When it comes to rentals, there is a lot of property specific language that can go straight over your head. In a an earlier post we looked at first time property buyer jargon, but here we will provide a comprehensive list of several common terms associated with renting a property!
Assured Shorthold Tenancy (AST)
An AST is the most common type of property agreement in the UK. Typically, these tenancies run between 6 and 12 months – during which, the tenant is committed to paying rent on the property for the duration of the contract
Break clauses can be put in tenancy agreements, which allows either the landlord or the tenant to end the contract early. This is usually providing either party has given two months written notice.
Check Out Process
This usually involves the steps that take place when a tenant is moving out of a property. The Check Out Process usually involves checking the inventory that was taken at the start of the tenancy, and ensuring everything is as it should be. This process is then usually ended by the tenant returning the property keys.
Clauses are what makes up a tenancy agreement. They involve the rules, instructions and conditions agreed between the landlord and the tenant.
These are the living spaces that are shared between all the tenants of a single property.
This covers the loss of your possessions from within a property or any damage that occurs to them.
A legally binding document between two parties which is signed at the start of any agreement.
This provides insight into your financial history and how you have handled debt.
Provisions or restrictions set out by the landlord in the tenancy agreement.
Deciding who is responsible for property damages that have arisen
A refundable fee that is paid by the tenant at the start of the agreement, and is usually returned at the end of the contract providing no issues have arisen.
DPS (Deposit Protection Service)
This is a company that protects the deposits of tenants, they hold the deposits until the end of the tenancy agreement.
A request by the tenant to end the tenancy agreement before the agreed date.
Electrical Equipment (Safety) Regulations 1994
The set of regulations regarding the safety of electronic equipment provided by the landlord.
Energy Performance Certificates (EPCs)
A set of tests that determine how energy efficient the property is. These are mandatory and must be completed by the landlord before a tenant moves in.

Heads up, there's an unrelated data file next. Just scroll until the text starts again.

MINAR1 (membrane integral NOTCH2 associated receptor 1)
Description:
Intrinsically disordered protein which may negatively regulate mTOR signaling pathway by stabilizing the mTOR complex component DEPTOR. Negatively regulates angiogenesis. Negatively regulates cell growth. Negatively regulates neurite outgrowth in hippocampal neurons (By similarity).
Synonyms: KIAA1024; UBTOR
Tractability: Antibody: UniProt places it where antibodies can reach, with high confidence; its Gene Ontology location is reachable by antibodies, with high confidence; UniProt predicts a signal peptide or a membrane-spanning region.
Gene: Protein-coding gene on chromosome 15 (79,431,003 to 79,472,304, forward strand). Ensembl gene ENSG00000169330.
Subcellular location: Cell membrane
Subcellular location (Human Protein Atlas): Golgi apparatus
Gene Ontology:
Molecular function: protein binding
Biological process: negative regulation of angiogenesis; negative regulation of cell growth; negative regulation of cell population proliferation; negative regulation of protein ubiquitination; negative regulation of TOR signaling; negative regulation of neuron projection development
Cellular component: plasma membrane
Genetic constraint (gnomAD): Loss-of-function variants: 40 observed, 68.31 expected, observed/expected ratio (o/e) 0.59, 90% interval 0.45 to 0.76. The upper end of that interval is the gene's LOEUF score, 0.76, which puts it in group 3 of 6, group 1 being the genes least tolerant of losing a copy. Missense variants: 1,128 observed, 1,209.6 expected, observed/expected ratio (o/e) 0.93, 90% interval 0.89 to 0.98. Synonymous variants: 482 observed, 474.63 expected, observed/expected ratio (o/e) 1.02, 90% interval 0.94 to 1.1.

The action of a tenant being removed from a property by a bailiff.
Fixtures and Fittings
Household units and appliances that are included within the letting.
A person who is liable for rent payments on behalf of a tenant, if that tenant is unable to pay or meet the terms of the tenancy agreement.
A state benefit paid by the government to people who have receive low income in order to help pay rent.
An agreement with two or more tenants that share equal rights and responsibilities.
The person who lets out their property to a tenant in exchange for money.
The agreement to let a property between a tenant and a landlord.
‘Let as Seen’
Renting the property as it was when viewed by prospective tenants
The company or person advertising and letting out the property on behalf of the landlord. The letting agent usually acts as the middle man between the landlord and tenant, and takes on some of the responsibilities in exchange for payment from the landlord.
The period of time given before vacating a property.
Per calendar month.
A punishment, which usually involves paying a fine, for violating the terms of the tenancy agreement.
A credit reference, or reference from a previous landlord regarding the tenant’s previous conduct and payment history
The agreed payment between a tenant and a landlord
Missing payments or falling behind on payments causes a tenant to be in rent arrears.
Schedule of Condition
Usually carried out pre-tenancy agreement with the inventory, this makes a record of the condition of the property in terms of cleanliness.
The legally binding agreement between tenant and landlord, that states and details all the terms of renting the property.
The person agreeing to rent a property from a landlord.
Wear and Tear
Unintentional damage or deterioration to the property, that occurs through everyday use.
Essential appliances such as fridges and washing machines.